Among the world’s favorite operas, we find three of them with a libretto penned by Lorenzo Da Ponte and music by none other than the astonishingly delightful Viennese ear-confectioner Mozart. The list is a delight in itself: The Marriage of Figaro, Don Giovann, and Così Fan Tutte.

We learn in the new book, The Librettist of Venice, by Rodney Bolt, that Da Ponte grew so close with the unequalled Mozart – both of whom, we learn, were not only talented but vain, insecure and ambitious – that while writing Don Giovanni, they worked in adjoining lodges and shouted to each other through their windows.

Da Ponte even dared to contend with Mozart, who believed the text should be subservient to the music, while Da Ponte was certain that the words should be primary, in fact, that without his poetry even Mighty Mo’s music would be nothing.

Yet how Da Ponte tumbled from the heights. Hard as it may be to imagine, he wound up in New York, running, at one time, a grocery store on the Bowery.

Brilliant as an artist, he was apparently, in his personal life, a managerial moron. Or, said another way, while talent flies, practical reason just plods along, like a relative moron.

Da Ponte, born Jewish, was, as a result of his father’s having decided the family should become Catholic for the easement of a life of trade, ordained a priest. But his real vocation was married women. His exploits, we learn, rivaled Casanova, who became his pal and, if we believe such a thing is possible in the category at hand, his mentor.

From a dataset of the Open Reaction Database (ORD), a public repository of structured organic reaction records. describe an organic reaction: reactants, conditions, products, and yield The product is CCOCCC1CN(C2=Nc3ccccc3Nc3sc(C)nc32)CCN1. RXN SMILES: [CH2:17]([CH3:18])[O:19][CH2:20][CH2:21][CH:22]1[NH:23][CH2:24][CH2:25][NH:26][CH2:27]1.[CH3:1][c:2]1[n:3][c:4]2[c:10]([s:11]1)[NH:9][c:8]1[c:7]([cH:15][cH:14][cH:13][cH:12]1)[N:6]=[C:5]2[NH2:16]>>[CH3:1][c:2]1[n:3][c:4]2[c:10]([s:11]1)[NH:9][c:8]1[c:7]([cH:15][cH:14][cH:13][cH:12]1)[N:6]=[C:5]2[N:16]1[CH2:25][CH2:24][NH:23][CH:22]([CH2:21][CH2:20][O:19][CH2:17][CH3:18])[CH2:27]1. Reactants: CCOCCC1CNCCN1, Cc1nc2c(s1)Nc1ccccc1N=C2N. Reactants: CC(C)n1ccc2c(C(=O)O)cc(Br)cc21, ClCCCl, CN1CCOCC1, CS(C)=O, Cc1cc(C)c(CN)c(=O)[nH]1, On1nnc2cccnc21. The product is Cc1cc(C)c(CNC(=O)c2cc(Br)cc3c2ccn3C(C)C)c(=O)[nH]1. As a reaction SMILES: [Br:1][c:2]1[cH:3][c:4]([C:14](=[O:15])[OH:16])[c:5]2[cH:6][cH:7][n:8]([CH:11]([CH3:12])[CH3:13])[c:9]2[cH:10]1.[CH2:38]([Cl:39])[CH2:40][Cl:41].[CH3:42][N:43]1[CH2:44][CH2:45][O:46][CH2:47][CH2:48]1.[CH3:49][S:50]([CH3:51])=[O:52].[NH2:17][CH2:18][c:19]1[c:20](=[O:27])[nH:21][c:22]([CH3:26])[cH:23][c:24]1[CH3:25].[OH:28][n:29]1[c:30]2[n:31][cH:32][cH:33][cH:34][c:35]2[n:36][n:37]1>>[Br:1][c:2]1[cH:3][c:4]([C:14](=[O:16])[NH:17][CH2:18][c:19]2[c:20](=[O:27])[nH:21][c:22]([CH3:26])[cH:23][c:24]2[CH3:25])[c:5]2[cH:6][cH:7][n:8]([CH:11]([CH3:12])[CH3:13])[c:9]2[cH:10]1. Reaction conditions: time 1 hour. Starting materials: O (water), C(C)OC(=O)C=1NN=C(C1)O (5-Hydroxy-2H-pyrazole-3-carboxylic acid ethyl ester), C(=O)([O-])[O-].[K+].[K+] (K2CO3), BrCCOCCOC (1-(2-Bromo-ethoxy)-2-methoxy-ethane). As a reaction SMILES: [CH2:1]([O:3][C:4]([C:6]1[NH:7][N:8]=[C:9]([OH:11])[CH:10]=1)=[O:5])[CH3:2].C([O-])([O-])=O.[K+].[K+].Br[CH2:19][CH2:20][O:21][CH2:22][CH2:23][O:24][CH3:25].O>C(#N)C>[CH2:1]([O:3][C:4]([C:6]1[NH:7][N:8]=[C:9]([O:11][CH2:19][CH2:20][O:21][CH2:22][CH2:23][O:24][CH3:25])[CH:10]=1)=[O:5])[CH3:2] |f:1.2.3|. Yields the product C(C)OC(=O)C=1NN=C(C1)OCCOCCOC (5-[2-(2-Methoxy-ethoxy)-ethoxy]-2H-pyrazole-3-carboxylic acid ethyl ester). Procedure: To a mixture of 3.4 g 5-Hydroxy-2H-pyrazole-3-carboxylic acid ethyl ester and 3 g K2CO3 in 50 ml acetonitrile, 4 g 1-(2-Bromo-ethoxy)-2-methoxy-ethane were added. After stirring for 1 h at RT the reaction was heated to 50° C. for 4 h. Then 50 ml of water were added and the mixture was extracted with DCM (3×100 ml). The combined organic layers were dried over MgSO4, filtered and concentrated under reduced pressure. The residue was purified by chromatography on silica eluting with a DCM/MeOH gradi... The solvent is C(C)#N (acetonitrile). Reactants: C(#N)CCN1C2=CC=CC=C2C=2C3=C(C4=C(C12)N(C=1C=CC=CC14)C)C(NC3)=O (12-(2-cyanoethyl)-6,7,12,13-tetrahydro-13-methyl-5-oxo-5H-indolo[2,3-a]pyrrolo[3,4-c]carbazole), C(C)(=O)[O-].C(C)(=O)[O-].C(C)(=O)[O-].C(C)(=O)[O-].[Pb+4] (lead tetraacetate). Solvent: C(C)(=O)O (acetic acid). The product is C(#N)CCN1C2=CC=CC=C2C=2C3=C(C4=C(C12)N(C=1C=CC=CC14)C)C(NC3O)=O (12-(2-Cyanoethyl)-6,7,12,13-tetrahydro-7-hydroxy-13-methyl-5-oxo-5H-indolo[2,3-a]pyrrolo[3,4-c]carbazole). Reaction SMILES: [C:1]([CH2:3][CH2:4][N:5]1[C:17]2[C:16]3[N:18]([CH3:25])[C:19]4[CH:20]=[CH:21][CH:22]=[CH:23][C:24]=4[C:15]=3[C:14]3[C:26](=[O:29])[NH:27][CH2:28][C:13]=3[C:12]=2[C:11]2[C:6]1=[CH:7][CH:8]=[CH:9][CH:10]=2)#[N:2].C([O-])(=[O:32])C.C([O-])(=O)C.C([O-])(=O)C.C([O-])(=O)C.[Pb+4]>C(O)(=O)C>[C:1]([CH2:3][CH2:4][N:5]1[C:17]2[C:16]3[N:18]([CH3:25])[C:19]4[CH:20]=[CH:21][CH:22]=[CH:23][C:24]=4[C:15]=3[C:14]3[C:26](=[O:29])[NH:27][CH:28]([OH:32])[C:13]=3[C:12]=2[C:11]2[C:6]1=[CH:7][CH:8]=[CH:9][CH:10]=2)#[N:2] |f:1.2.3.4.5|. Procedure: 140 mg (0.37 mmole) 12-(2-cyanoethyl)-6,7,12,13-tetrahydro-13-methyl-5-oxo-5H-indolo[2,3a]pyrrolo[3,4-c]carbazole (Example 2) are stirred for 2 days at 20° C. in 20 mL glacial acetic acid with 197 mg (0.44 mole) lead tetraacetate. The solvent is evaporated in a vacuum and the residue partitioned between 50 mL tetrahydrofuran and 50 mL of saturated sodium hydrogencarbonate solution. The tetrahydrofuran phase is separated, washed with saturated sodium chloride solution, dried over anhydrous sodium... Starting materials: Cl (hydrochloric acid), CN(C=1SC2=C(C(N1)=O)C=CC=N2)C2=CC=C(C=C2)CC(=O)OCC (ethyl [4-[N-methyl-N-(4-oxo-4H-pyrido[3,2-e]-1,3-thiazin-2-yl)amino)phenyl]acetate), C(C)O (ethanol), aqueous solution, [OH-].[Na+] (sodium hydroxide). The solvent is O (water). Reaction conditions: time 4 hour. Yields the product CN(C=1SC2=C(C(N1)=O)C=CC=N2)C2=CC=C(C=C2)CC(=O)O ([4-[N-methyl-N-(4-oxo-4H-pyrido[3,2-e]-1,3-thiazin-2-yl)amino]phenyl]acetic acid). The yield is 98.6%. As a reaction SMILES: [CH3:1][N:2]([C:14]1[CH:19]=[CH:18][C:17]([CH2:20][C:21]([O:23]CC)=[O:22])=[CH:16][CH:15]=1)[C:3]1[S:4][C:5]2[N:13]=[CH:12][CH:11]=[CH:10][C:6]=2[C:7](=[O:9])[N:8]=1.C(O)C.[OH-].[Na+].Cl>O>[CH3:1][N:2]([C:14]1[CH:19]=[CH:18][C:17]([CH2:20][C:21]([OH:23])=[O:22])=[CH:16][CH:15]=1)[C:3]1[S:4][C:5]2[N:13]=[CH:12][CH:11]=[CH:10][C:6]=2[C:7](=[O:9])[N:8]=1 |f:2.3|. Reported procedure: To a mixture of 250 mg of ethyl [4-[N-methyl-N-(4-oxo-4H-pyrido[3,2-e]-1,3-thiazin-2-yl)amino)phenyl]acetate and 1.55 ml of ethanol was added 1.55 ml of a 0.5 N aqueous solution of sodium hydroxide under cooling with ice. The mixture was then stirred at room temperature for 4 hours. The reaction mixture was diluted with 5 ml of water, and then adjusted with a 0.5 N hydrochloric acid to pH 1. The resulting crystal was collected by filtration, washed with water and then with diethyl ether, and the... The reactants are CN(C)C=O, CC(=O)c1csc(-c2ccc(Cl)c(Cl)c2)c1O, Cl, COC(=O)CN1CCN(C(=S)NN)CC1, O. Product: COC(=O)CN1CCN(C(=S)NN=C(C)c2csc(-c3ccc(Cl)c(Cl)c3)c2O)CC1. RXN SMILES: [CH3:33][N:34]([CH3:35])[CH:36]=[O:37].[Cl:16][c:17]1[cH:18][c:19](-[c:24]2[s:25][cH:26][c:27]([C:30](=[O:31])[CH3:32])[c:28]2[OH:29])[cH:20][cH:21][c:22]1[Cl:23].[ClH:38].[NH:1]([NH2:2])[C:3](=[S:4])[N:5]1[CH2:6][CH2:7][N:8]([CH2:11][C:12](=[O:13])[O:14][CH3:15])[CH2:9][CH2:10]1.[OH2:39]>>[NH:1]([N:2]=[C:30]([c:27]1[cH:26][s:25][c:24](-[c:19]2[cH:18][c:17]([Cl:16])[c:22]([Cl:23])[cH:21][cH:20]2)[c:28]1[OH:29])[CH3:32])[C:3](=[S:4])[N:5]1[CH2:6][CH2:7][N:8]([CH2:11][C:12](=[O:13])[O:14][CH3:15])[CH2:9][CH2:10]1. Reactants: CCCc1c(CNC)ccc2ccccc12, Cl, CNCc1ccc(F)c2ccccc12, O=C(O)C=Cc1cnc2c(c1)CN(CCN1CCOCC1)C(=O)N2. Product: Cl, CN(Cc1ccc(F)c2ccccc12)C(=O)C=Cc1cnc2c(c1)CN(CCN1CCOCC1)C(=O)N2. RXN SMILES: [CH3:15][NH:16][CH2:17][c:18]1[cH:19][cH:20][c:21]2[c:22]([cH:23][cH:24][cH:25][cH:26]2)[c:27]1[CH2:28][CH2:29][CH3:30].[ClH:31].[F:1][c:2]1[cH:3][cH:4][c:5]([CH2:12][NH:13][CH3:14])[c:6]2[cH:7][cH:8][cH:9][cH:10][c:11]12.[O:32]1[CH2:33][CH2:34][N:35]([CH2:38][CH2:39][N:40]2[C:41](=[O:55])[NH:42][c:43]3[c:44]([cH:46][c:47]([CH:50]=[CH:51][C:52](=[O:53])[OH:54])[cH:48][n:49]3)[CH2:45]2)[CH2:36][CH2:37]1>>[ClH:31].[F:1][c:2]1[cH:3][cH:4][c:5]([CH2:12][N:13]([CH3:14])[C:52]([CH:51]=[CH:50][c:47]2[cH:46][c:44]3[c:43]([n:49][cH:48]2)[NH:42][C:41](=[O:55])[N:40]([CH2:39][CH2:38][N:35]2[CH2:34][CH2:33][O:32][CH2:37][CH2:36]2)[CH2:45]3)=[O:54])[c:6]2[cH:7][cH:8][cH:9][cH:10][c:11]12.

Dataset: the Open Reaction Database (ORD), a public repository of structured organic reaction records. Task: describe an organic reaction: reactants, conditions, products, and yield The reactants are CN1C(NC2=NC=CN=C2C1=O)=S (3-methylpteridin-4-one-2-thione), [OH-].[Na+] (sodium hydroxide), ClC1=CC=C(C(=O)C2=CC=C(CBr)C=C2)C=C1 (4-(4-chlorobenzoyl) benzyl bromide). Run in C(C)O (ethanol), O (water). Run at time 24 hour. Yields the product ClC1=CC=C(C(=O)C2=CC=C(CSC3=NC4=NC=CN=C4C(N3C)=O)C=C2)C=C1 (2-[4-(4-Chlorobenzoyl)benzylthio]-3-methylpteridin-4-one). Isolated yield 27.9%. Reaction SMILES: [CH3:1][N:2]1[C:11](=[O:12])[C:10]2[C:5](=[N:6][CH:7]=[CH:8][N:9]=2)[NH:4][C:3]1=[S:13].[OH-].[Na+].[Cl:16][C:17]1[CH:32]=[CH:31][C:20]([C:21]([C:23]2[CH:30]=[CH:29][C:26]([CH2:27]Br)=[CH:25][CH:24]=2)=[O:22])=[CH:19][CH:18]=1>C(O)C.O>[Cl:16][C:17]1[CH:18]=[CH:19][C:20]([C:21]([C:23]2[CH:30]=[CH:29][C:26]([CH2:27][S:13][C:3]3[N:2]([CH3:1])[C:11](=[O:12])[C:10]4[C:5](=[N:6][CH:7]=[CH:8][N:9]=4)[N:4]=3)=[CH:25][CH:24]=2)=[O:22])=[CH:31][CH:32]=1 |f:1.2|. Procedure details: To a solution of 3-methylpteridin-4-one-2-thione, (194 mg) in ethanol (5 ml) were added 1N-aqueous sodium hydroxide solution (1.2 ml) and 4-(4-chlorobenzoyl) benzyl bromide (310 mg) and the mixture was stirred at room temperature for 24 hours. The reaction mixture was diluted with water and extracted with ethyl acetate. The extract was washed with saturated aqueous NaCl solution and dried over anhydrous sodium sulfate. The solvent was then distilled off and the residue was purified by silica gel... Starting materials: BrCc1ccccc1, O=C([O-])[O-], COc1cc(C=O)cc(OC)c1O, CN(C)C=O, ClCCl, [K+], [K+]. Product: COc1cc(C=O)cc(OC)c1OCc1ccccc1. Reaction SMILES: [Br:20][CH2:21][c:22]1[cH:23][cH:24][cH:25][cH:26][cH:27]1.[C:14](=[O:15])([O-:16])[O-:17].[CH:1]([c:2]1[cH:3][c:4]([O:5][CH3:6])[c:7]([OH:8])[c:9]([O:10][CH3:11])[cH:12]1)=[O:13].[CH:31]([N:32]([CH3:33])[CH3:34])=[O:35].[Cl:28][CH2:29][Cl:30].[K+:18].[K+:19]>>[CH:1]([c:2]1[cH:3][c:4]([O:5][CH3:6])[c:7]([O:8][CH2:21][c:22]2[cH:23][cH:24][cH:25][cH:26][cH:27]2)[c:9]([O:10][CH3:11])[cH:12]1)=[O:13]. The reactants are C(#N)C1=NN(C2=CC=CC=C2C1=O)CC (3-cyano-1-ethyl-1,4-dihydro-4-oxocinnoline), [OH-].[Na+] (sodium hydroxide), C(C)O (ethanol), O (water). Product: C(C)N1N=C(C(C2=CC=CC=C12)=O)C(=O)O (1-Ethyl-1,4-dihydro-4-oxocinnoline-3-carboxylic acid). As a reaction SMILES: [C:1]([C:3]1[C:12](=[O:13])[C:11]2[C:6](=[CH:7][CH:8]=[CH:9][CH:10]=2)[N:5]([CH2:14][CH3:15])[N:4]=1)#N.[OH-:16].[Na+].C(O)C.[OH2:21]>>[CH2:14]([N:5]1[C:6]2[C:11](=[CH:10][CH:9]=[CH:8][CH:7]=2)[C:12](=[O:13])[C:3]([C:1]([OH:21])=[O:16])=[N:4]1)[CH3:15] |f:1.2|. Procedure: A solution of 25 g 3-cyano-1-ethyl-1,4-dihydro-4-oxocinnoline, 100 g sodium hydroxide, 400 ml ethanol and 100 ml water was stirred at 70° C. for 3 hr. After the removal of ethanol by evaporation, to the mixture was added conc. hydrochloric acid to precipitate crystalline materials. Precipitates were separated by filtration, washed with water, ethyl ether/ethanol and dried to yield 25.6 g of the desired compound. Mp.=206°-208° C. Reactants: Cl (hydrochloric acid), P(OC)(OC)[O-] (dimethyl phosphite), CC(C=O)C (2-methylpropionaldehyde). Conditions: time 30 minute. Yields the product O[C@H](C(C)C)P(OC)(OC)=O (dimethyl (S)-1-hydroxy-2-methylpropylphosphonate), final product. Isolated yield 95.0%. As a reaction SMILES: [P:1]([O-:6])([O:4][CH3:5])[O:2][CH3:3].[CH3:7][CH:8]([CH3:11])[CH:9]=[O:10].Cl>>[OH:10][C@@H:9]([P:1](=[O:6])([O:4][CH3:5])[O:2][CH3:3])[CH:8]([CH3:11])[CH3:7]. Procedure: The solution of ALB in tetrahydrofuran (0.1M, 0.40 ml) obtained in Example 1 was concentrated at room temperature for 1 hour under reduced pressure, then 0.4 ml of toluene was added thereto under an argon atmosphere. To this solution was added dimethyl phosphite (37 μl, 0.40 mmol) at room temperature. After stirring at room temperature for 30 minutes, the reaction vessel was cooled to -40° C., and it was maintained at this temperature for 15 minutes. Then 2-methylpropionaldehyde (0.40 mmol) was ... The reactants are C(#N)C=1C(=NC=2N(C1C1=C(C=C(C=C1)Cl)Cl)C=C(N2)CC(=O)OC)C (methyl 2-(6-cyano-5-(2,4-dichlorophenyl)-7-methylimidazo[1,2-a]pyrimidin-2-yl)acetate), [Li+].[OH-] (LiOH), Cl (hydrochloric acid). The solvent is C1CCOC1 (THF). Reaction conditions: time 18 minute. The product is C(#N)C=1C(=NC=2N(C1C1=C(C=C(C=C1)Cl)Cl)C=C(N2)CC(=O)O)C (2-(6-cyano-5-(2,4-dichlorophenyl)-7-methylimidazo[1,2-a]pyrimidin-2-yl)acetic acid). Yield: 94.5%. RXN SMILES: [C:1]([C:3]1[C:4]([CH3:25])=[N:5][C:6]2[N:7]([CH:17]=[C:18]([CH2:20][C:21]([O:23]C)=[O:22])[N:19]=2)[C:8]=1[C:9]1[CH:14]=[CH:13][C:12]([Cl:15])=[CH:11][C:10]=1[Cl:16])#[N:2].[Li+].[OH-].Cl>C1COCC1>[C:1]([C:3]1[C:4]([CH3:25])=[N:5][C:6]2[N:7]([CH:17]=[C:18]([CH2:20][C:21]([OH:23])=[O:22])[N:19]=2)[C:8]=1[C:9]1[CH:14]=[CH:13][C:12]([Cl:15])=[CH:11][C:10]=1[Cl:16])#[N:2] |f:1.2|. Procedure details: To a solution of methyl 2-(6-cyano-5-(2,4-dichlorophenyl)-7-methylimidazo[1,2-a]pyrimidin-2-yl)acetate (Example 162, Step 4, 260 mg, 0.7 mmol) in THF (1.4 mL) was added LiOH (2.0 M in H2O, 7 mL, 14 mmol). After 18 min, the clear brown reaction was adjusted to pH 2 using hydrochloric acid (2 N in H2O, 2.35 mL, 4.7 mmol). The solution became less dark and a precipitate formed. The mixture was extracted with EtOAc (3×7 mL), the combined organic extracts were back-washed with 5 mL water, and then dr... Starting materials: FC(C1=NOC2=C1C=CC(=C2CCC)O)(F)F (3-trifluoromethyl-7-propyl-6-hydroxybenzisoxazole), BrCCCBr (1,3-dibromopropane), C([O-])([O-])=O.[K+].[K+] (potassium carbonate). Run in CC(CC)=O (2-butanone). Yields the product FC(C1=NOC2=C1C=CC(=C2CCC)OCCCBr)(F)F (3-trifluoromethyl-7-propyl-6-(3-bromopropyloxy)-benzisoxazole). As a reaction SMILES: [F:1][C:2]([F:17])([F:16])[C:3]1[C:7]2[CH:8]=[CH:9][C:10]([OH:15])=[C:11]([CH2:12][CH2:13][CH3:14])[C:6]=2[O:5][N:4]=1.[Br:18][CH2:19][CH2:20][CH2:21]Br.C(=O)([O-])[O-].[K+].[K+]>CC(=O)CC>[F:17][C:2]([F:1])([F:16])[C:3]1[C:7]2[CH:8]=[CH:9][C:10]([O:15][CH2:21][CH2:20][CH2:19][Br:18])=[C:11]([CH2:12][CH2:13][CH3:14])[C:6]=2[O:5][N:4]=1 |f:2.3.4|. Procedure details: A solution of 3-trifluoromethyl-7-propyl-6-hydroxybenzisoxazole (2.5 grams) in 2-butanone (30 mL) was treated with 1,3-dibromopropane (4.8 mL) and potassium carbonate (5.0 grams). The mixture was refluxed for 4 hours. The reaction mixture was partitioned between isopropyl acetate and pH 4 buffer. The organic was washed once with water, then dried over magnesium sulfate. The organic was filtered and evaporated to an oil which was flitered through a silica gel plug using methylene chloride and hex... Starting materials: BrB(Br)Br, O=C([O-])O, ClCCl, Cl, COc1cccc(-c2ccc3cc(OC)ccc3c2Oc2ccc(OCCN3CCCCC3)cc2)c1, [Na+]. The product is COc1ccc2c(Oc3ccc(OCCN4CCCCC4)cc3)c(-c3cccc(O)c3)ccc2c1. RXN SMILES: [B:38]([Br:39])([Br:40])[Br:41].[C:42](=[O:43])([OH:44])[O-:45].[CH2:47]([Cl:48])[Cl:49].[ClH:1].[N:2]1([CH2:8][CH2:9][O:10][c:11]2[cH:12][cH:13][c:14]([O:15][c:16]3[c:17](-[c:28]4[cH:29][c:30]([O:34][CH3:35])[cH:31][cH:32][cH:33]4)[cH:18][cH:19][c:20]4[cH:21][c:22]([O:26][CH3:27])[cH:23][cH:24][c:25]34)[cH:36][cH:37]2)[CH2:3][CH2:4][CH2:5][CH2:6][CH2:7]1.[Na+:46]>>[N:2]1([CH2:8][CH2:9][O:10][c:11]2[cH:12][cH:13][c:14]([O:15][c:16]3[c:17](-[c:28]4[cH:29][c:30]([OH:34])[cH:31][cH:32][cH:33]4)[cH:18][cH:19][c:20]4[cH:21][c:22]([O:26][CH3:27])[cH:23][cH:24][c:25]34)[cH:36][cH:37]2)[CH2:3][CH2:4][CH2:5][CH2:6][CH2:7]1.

Da Ponte himself admitted a shortcoming in comparison with his rival for insincere relationships: he didn’t have Casanova’s purported talent for fleecing the women he falsely wooed. In fact, Da Ponte claims he actually loved the ones he made out with.

He also considered himself adroit politically, but his moves were disastrous. He upset the successors of Joseph II so much he was exiled from Vienna.

Now,still technically a priest he was married to a younger but more wisely practical woman named Nancy Grahl, but even she was unable to keep the man out of bankruptcy in London and again in America, where they moved in 1805, because her family had settled here.

He attempted to establish Italian opera companies when English-speaking audiences had little interest in them. To add onions to opera, the grocery business failed.

He finally became a teacher, bookseller and wannabe impresario.

On the positive side, New York turned out to be the most agreeable spot for him. It was relatively liberal, and Da Ponte found himself a favorite of the cultural elite.

He became the first professor of Italian at Columbia University. While the position was pretty much ceremonial, Da Ponte has the double distinction of having been the first Jew and first priest on the school’s faculty.

He lived on into his 80’s, revered but regarded as eccentric.

He was charming man who made a profession of being European when such a state was still considered novel.

Yet when one compares his everyday doings with his winged collaboration with Mozart, one can only shake his head with the recognition of how quicksilver brilliant the remarkable syntheses of talent are, way up in mental processes we can only hope will drop answers into our expectant consciousness, compared to the “first we do this and then we do that” plodding of the practical but still invaluable mind.

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